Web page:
If it's designed per ASME Sec VIII, why isn't relief protection required for this item? It's true that we can't ordinarily choose to forego relief protection for Sec VIII equipment - Sec VIII design/construction means that the item must be protected from overpressure according to the requirement in that code. However, the opening section in ASME Sec VIII (U-1 Scope) explains specific cases which are exempted from the scope of Sec VIII. Refer to U-1(c). The item we're discussing is one such case which can be exempted from Sec VIII scope (exempted from Sec VIII requirements). U-1(c)(2)(e) states that piping components (e.g strainers, mixers) which are generally recognized as a piping component or accessory, can be exempted. It's reasonable to say that this steam/water mixer fits that exemption. And, BTW, this is separate from UG-140. UG-140 only applies when omitting PRDs from vessels that are not exempted in U-1(c).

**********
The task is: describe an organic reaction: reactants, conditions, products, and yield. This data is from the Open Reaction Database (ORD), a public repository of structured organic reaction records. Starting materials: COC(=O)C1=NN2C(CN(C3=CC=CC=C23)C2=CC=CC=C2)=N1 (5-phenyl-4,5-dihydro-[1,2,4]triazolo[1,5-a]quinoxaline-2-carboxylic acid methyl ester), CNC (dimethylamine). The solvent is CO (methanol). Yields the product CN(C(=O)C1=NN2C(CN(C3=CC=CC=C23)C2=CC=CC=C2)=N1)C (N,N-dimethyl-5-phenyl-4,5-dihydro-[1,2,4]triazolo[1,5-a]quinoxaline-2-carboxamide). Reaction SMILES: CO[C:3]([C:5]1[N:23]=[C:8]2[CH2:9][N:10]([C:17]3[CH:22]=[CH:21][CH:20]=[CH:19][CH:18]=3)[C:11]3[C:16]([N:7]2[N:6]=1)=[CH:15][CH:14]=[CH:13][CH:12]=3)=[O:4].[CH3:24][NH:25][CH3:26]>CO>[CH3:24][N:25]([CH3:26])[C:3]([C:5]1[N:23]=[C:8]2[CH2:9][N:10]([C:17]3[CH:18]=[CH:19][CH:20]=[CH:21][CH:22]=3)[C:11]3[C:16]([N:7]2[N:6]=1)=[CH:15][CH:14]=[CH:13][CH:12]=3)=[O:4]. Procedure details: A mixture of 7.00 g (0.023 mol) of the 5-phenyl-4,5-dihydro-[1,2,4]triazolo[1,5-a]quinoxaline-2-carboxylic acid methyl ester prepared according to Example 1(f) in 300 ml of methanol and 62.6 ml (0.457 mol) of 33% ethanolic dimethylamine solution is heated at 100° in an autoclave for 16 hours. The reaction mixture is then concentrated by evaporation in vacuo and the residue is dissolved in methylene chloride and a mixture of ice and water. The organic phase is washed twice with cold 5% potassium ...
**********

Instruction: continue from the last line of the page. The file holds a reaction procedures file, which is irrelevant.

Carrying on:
RE: Steam Injection Heater

Bill3752, pardon me for piling on, but don1980 said something that is very much on topic with something I have to struggle with once in a while.

don1980, a bag filter is basically a coarse strainer with a nylon sock (filter bag) in it. The standard single and double length basket filters are fabricated from 8" pipe; therefore it does not qualify for the 6" ID exemption, U-1(c)(2)(i). We view these bag filters as more "pipe-ular" than "vessel-ular", but this gets challenged once in a while. Does this specific case seem reasonable for exemption under U-1(c)(2)(e) to you?

Obturator, ditto?

A fact that is favorable for not having a PSV on these bag filters, is our products are white, sticky stuff that dries readily, thus any relief device will become plugged and useless in short order without a superhuman effort to keep it clean.

Good Luck,
Latexman

RE: Steam Injection Heater

If something is built to pipe code, but is registered as a pressure vessel, it will have to comply with ASME 8 and an RV will be required.

RE: Steam Injection Heater

Latexman (If I read your query as separate to the OP) Exemption against U-1(c)(2)(e)? I say Yes. The description to me suggests this piece of equipment is not 'end of line' system pressure containing. Use of Bursting Disc otherwise.

Per ISO-4126, only the term Safety Valve is used regardless of application or design.